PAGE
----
Something in the Water

Something in the Water

I had not planned on bringing my two-year old into the Vespers service Sunday evening. But plans change, and he ended up with me standing tip toe on the back pew, giving commentary every two seconds:

“Dat’s water?” Yes, I told him.

“Dat’s the big boys, IN the water?” Yes. We’re Baptists, so we go all in. Chest deep into the pool at the front of the chapel. (He’s a fan of the big boys – 4th and 5th graders mostly)

“What dey laughin’ about?” That, I couldn’t tell you, son.

The precious boy standing in the baptismal waters was CRACKING up. And I loved it. He got so tickled and couldn’t stop. I mean, lots of people get emotional in this moment of symbolism. But laughter during a baptism delighted me as much as when a couple gets the giggles and laughs during their wedding. It’s just effervescent joy.

There was so much joy in the chapel. It so happened that this crew of five baptismal candidates were all related: siblings and cousins. It makes sense, really. As one kiddo begins conversations about their faith journey, the ones listening nearby start to get in on the conversation, too. And once they had each proclaimed to their church that they were ready to go all in and let baptism mark their identity, it was a little hilarious to hear about how they coached each other through the actual event of getting soaking wet in the baptismal pool. Standing in the back, the 6th grade girl turned to Pastor Jake and said, “Can I ask you something?” He nodded and leaned in, thinking she had a deep theological reflection. “Am I the first one to go in?” When Jake replied yes, she was first, she faced her cousins, fist punched the air and yelled “Boom!”

And that, people, is how we should jump into the baptismal waters. A little bit of old school excitement, like the gospel hymn we used to sing: “The world behind me, the cross before me, no turning back, no turning back.” Boom.

Being a sucker for ritual, my heart sings when the person takes the minister’s outstretched hand and enters the water. I look for that moment when the minister touches the person’s lips with salt and gives them a candle to carry out from the water.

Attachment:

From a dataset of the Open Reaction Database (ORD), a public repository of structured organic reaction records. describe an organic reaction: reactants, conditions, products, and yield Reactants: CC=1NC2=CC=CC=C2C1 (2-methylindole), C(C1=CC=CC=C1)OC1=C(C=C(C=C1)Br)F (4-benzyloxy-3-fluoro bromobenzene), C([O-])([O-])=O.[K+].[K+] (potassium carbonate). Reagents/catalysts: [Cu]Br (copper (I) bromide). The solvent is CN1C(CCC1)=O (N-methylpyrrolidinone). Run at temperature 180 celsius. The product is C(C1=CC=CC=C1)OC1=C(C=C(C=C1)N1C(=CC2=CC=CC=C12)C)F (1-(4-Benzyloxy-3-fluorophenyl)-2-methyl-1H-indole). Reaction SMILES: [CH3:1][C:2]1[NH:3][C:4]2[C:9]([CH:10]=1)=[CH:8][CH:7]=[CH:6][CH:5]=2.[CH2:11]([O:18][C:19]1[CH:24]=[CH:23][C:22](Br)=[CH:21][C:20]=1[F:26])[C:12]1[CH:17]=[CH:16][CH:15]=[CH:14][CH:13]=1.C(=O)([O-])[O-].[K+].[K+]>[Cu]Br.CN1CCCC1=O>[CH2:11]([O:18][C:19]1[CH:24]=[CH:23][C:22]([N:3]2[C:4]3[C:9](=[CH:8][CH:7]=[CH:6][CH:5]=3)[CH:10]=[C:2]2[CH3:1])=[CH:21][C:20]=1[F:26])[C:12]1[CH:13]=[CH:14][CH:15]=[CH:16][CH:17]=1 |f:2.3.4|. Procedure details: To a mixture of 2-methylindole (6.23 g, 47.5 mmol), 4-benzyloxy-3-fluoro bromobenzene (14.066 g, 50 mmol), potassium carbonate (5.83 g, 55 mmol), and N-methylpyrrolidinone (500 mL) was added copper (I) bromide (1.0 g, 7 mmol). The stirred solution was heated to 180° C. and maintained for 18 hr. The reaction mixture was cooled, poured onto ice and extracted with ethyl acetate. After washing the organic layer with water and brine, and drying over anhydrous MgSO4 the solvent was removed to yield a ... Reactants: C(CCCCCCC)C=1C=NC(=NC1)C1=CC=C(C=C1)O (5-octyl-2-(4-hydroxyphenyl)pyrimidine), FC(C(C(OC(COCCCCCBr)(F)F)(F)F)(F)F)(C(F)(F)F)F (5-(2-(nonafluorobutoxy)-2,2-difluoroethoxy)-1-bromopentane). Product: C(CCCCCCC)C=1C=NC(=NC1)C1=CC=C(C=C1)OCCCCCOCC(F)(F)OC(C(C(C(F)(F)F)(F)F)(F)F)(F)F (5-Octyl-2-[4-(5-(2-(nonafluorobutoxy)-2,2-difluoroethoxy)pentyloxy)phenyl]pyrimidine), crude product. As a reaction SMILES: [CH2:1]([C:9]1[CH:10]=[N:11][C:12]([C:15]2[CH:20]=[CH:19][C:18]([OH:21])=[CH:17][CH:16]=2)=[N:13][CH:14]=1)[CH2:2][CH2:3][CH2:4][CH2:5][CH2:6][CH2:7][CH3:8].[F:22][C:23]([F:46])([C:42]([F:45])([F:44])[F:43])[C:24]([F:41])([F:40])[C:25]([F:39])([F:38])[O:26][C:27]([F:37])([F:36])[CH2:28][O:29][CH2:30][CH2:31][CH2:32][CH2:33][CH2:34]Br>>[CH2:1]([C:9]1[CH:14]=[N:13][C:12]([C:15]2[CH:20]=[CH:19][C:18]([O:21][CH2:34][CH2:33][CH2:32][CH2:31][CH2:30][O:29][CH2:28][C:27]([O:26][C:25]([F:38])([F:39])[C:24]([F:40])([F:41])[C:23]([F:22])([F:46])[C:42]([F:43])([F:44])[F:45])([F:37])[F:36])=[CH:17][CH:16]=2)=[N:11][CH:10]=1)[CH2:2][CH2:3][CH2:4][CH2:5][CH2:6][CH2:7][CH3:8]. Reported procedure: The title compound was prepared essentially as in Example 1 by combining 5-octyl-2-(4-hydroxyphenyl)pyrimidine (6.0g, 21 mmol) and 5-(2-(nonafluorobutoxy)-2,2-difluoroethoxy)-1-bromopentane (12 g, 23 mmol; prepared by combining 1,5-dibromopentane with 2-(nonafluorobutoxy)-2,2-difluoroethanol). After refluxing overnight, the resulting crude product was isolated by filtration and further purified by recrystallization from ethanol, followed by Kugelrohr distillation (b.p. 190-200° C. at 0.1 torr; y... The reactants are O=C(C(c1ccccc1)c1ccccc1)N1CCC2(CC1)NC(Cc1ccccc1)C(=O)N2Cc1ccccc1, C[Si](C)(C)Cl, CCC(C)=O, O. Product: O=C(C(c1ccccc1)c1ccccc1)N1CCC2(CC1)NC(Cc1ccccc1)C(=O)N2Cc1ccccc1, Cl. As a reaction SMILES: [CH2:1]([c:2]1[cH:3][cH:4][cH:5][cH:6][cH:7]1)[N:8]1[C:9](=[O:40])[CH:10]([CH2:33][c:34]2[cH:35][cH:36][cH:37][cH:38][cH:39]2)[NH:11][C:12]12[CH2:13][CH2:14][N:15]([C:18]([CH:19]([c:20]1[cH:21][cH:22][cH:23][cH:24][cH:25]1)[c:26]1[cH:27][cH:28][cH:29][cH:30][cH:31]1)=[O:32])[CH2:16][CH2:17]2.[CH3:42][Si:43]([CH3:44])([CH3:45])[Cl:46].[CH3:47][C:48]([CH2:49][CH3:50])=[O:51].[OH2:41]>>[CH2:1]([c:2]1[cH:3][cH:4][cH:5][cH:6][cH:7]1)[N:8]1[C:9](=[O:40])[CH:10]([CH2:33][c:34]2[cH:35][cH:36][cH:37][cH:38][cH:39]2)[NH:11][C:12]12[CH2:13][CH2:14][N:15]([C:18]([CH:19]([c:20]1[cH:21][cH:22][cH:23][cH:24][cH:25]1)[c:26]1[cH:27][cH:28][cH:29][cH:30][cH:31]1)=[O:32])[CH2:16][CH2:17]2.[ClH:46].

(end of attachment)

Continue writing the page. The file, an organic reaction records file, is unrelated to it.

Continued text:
There is one part that gets me every time, though. Like many churches, we name how the community mattered on the journey to baptism. Family members are asked to stand. And then anyone who has had a role in this person’s faith development stands: Sunday School teachers, choir leaders, youth chaperones. This is the moment I tear up. Every. Single. Time. Because when you look around and see these people standing – gifted, kind, flawed, wonderful people – you can’t help but think about the moments. Maybe these folks thought their moment didn’t matter. What is one Sunday School lesson or one youth pizza party? But the moments added up and made a disciple. Looking out from the waters, the newly baptized person gets a tiny snapshot of their great cloud of witnesses. They hear that they did not get to this point alone and when they step out of the waters they do not walk out of the waters alone. You’ve got your people. Your great cloud of goofy, hilarious, faithful, caring witnesses.

I’m so very thankful for the faithful who are with us in the journey of guiding this curious two year old in his own faith journey. When we left the service – not because it was over but because I was completely over trying to keep him from exploring the guitar laying nearby us – I asked him what he saw. Being a Pastor’s kid, he always gets excited to see his Daddy doing his minister thing (at least maybe until he’s a teenager). Oh, Cloud of Witnesses, we may have a little work to do. He offered this summation of the worship service:

“Well, Jesus fell in da water. Da big kids jumped in. Daddy throwed them in da water! Whoosh!”

And, there you go.


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